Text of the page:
Night Parrot Interview this morning

To: <>
Subject: Night Parrot Interview this morning
From: "David Andrew" <>
Date: Wed, 3 Jul 2013 16:04:11 +1000
Naturally I was excited as anyone to hear of the first photos of Night Parrot; 
I congratulate John Young and look forward to seeing the video footage. And 
naturally I have a few comments: 
Any notion that the public (read: birdwatchers) should be prevented from seeing 
NPs is bound to be counter-productive. It should be obvious that only a limited 
number of people would be prepared to travel to SW Qld to look for Night 
Parrots (which may continue to be elusive), not ‘slavering hordes of 
twitchers’, to paraphrase someone else on this forum. (I am always amused by 
the notion that any rare bird sighting in Australia will automatically trigger 
an invasion of  ‘twitchers’. This is not the UK – birdwatchers simply do not 
exist in the same numbers here. The most so-called twitchers (all of them 
scientists or bona fide researchers, as well as birdwatchers) I have ever seen 
in one place was on the Strzelecki Track, shortly after the whereabouts of 
Chestnut-breasted Whitefaces became generally known (again, thanks to the 
efforts of a largely solo, dedicated birder), where a ‘horde’ of 14 people 
descended to look at the birds for a few minutes.)
Which brings me to a fact that is still true today as it was then (more than 20 
years ago) when I first started birding – public interest in birds, while 
increasing, is still minimal in Australia. The vast majority of the country 
hasn’t heard of, and probably doesn’t give two hoots about, the Night Parrot. 
The unfortunate corollary of this is that birders, ornithologists and bird 
conservations are too few to put any real pressure on politicians to allocate 
funding and resources for Night Parrot research or conservation.
In my view, if these birds prove to be resident then the area should be managed 
by an organisation such as Australian Wildlife Conservancy (AWC), which fences 
some of its reserves and intensively controls feral animals. Night Parrots are 
already protected under state and federal legislation; government 
decision-making is slow and subject to available funds and political whims; and 
governments have already demonstrated a lack of resources and will in matters 
such as the extinction of the Christmas Island Pipistrelle and the recent 
decimation of Bilbies at Currawinya. 
Justifiably, birdwatchers (me included) will want to see this amazing bird for 
themselves. And of course Mr Young is entitled to profit by his find: the 
practice of paying to be shown exciting birds and other wildlife by local 
experts is well established around the world; I’m sure many people would be 
happy to pay to watch Night Parrots. Disturbance to Night Parrots has been 
self-regulating for decades and a few – even a few dozen – ‘twitchers’ are 
unlikely to cause any lasting harm if managed sensibly. But if birders are 
prevented from seeing the bird (and what would be the point of that?) the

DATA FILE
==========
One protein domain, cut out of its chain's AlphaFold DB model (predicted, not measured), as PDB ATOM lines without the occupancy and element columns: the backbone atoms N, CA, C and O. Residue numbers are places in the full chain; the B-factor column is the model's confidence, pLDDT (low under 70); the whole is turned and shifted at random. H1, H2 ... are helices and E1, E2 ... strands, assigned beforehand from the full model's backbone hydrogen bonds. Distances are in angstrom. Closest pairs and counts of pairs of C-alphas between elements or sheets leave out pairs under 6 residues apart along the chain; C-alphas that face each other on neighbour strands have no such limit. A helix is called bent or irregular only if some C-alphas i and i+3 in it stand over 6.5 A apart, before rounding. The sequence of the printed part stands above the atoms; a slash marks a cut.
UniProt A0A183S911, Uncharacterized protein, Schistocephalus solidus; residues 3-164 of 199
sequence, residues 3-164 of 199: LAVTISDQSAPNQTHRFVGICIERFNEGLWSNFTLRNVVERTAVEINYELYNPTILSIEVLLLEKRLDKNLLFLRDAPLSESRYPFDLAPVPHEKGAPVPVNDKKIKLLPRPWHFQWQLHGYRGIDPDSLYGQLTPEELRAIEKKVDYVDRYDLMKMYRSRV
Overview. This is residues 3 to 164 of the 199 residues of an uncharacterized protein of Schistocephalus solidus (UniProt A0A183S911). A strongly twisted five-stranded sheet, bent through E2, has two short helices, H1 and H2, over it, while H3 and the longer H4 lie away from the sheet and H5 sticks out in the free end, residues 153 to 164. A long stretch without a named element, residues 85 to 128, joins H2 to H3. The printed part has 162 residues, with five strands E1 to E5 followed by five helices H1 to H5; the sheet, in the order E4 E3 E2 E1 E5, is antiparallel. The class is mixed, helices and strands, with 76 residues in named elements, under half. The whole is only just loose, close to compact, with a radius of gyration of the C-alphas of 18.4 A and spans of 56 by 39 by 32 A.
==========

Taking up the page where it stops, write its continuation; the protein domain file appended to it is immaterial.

recent sightings will probably only cause intensified searching  elsewhere, 
possibly with undesirable or unforeseen consequences. 
In further defence of the comparatively benign practice of birding, in my 
experience photographers have recently become a more intrusive presence at some 
sites than birders armed only with binoculars. With the advent of cheap digital 
SLRs it is easier than ever to photograph birds. However, it is just as hard as 
ever to obtain a good bird photo, a fact which doesn’t seem to stop both 
amateurs and professionals from trying. Recently, I have encountered 
photographers (comically attired in heavy camouflage gear) playing Gurney’s 
Pitta calls loudly and incessantly in Thailand (no sign of the pittas, 
unsurprisingly); a kindly and concerned lodge operator in India who refused to 
take anyone to see a den of Desert Cats because photographers constantly and 
blatantly ignored requests to keep their distance; and a female Snow Leopard 
forced to stare down the barrels of literally dozens of telephoto lenses or 
risk abandoning her kill at a remote valley in the Himalaya. In my experience, 
birdwatchers tend to look and move on; photographers continually strive for the 
best possible shot (even when hopelessly under-equipped and often to the 
detriment of the subject) and may spend hours or days in its pursuit. 
(Naturally there are exceptions to these generalisations but please don’t write 
Even if there is a flurry of ‘twitchers’ wanting to see Night Parrots, interest 
will soon die down and the alleged ‘flood’ will quickly slow to a trickle. The 
birds themselves will continue to stymie the efforts of casual birders, even if 
the call becomes well-known (I’m betting it won’t). 

Ideally John would allow other responsible people also to see the parrots, but 
even that won’t stop people looking anyway; it won’t prevent accidental or 
serendipitous discoveries of this or other populations; and the nature of the 
bird’s ecology will probably keep it safe for some time yet, slavering 
twitchers notwithstanding.

Happy trails,

David Andrew


To unsubscribe from this mailing list,
send the message:
(in the body of the message, with no Subject line)
<Prev in Thread] Current Thread [Next in Thread>

The University of NSW School of Computer and Engineering takes no responsibility for the contents of this archive. It is purely a compilation of material sent by many people to the birding-aus mailing list. It has not been checked for accuracy nor its content verified in any way. If you wish to get material removed from the archive or have other queries about the archive e-mail Andrew Taylor at this address: andrewt@cse.unsw.EDU.AU